But what does a business owner really need to know about Workers' Comp? Read on to find out more, and make sure you are covered.
What is Worker's Comp?
Worker's Compensation Insurance provides coverage for employee-related illness and injury, regardless of who was at fault. An employee who accepts Workers' Compensation benefits forfeits the right to sue their employer for damages. This ensures that workers are compensated for their injuries while protecting business owners from litigation that could potentially put them out-of-business or cause serious financial difficulty.
What Benefits Do Workers' Comp Provide?
If your employee is injured on the job or becomes unable to work due to illness, Workers' Comp will cover their medical expenses and a portion of their wages until they can return to work or until benefits reach the amount allowed by law. Workers' Comp also sometimes provides lump sum or continuing disability payments to employees who become permanently unable to work. And should the unthinkable occur, Workers' Comp also provides death benefits and pays for funeral expenses.
Does Workers' Comp Cover All Injuries?
Workers' Comp generally applies if an injury happens while an employee is on the job, even if the incident did not occur on work premises. It also covers long-term occupational injuries like carpal tunnel, or illness that occurs from continuous exposure to hazardous chemicals.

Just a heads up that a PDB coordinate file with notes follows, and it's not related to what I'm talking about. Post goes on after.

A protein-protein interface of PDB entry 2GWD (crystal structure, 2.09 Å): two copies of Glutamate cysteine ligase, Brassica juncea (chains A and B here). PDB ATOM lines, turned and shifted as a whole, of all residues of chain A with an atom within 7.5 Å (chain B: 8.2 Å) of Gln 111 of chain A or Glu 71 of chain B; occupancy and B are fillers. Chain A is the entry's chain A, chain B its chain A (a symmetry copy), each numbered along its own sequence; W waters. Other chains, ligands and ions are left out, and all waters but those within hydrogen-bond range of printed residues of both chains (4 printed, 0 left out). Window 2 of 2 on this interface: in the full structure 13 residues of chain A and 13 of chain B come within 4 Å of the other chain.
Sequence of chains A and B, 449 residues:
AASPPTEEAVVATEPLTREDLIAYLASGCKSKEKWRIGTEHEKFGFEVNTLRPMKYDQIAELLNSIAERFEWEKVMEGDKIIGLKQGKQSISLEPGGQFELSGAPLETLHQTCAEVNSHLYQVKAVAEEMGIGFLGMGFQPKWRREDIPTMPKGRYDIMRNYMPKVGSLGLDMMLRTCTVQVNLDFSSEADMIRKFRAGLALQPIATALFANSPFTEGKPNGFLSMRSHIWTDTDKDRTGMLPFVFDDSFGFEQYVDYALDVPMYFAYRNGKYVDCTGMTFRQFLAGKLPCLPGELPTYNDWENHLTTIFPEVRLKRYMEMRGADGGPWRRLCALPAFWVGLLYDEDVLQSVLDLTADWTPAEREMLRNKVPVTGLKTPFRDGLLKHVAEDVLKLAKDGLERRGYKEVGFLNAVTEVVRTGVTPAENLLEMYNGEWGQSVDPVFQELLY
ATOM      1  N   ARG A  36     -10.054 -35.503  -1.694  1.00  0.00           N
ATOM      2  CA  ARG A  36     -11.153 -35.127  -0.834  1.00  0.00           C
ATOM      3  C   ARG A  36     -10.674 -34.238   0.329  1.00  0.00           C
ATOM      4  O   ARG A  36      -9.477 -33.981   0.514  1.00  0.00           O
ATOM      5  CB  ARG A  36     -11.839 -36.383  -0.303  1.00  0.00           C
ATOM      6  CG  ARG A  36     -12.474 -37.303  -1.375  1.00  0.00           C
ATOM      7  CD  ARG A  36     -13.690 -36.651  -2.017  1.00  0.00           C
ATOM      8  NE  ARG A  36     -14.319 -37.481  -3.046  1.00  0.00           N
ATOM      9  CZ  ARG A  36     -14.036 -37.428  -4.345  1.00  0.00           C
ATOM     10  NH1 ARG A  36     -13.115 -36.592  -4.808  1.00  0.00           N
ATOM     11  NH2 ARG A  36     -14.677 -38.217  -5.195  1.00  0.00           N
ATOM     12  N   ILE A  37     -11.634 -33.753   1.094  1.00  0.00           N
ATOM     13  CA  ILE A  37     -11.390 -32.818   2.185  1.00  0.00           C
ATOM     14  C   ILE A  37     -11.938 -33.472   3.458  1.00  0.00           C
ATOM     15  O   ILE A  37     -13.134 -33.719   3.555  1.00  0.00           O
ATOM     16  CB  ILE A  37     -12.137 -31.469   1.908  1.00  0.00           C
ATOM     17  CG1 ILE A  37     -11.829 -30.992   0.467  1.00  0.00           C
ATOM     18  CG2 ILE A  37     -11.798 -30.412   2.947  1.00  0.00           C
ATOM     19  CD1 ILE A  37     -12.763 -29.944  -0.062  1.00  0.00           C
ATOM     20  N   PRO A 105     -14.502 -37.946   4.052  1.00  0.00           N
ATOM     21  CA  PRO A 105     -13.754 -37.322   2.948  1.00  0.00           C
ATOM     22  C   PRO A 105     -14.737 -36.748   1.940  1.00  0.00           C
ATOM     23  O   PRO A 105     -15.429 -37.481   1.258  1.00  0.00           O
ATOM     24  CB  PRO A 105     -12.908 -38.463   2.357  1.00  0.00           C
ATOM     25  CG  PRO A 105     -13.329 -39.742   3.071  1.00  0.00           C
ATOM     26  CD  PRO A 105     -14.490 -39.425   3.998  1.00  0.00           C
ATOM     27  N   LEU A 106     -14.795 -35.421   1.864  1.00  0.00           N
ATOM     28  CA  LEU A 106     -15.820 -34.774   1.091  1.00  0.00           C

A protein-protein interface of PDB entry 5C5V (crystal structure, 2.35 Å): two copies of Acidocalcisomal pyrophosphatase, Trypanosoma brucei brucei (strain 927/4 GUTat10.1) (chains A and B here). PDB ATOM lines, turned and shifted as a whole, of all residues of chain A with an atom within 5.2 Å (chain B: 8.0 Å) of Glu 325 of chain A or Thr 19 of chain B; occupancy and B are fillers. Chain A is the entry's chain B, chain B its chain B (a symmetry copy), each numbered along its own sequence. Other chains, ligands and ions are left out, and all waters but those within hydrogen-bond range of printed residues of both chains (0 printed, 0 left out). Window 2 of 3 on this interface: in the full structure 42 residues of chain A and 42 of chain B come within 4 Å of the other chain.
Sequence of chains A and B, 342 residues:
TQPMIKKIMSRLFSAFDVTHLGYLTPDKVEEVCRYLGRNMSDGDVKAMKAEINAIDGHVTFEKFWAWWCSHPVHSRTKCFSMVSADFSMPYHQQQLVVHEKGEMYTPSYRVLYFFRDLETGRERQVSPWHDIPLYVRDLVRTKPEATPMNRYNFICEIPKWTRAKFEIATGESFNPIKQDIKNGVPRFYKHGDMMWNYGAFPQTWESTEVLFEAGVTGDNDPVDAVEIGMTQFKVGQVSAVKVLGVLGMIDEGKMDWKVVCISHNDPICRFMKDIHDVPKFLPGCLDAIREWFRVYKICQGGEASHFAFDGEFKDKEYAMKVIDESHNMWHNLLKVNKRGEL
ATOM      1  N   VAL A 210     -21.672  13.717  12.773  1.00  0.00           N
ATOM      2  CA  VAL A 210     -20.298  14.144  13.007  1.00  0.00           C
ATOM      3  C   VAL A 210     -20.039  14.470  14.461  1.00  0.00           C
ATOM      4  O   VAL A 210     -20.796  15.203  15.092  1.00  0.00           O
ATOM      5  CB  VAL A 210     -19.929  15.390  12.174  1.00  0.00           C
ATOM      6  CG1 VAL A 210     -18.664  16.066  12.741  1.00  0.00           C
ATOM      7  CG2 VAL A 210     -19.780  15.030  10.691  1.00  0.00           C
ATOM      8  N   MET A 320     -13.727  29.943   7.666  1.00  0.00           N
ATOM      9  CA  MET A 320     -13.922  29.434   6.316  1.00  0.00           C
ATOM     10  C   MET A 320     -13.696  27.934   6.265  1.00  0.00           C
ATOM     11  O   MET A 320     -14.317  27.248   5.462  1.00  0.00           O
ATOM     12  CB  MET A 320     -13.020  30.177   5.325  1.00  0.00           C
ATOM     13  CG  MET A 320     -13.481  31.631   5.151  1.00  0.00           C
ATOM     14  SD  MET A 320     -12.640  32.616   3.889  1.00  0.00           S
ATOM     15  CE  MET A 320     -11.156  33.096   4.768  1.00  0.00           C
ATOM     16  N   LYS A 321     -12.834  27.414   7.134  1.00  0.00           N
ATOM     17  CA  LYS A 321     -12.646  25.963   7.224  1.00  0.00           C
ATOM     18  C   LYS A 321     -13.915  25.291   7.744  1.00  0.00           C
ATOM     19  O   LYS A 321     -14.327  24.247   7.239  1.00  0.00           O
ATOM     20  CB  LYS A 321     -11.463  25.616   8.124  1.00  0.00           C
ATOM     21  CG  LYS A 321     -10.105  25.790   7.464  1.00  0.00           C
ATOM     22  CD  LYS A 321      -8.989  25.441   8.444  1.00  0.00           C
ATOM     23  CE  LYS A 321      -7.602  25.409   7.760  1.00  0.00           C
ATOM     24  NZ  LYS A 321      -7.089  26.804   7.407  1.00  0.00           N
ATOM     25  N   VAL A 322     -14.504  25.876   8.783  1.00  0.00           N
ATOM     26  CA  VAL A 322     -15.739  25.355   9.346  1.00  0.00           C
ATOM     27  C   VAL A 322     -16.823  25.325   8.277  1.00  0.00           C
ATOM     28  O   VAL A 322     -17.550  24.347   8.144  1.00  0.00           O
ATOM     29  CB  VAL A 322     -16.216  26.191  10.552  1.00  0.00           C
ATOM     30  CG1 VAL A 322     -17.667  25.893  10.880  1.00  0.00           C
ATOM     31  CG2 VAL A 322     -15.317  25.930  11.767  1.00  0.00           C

When Does Workers' Comp Not Apply?
Injuries may not be covered if the employee is intoxicated, if the accident is the result of a fight started by the employee or was self-inflicted, or if the incident occurred while the employee was off the job. Similarly, a worker may be entitled to retain the right to sue a business owner who carries Workers' Comp if their injury is due to an employer's recklessness or intentional actions.
Am I Required to Carry Workers' Comp Insurance?
Most states require employers to carry Workers' Compensation Insurance, but some exemptions do apply. If you have fewer than five employees, or if you use independent contractors, you may not be required to have Workers' Comp. Anyone you hire to work for your company may be considered an employee, however, so be sure to check your state's requirements.
If you happen to live in one of the few states that allow business owners to opt out of Workers' Comp, remember that by not carrying a policy, you restore your employees' right to sue for damages should an accident occur. Business owners who choose this option must fill out a waiver in order to opt out.
Where Do I Get Workers' Compensation Insurance?
Some states require business owners to purchase Workers' Comp through specific, state-run programs. But in many states, Workers' Comp can be purchased from any private insurance company. And just like with any other insurance policy, rates vary, so shop around.
Workers' Compensation regulations and administration vary by state, and the differences can be considerable. No matter the size or scope of your business, make sure you understand what is required in your area, so that you and your employees are protected.
For more information about Workers' Comp or other business insurance, call or contact Executive Insurance & Financial Services today.